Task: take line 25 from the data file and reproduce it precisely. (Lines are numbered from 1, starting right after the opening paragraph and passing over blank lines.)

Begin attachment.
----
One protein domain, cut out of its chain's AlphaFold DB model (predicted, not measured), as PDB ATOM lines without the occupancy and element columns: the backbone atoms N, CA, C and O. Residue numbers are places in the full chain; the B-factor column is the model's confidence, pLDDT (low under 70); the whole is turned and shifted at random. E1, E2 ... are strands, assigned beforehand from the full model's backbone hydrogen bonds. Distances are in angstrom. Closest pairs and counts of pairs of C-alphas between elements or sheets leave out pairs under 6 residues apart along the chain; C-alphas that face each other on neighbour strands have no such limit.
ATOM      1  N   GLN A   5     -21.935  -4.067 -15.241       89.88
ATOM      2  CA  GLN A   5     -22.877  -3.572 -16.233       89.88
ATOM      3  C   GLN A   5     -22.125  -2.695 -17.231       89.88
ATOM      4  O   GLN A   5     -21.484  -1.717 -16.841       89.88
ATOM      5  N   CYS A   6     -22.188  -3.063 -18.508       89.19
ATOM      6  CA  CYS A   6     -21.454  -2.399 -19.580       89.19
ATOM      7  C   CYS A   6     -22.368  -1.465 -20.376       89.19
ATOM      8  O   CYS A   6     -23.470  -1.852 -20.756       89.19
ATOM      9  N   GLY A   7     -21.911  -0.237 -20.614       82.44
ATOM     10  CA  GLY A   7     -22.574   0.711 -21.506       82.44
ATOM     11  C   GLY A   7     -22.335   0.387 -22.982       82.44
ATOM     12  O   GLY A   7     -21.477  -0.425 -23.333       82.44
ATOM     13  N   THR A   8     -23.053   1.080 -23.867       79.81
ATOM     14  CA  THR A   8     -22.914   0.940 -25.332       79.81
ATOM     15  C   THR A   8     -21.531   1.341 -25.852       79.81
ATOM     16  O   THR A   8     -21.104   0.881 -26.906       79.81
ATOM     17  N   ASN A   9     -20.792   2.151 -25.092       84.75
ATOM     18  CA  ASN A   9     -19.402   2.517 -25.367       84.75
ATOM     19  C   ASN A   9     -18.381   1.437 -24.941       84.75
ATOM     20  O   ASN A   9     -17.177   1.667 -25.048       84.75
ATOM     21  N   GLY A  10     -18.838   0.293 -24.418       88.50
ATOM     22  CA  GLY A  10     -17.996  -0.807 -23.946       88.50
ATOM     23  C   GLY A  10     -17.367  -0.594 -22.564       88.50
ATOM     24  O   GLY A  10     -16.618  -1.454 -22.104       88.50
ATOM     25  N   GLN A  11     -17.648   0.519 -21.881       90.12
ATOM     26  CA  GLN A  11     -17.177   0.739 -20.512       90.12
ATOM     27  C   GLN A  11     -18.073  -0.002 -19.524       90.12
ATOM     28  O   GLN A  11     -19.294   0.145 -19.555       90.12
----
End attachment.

ATOM     25  N   GLN A  11     -17.648   0.519 -21.881       90.12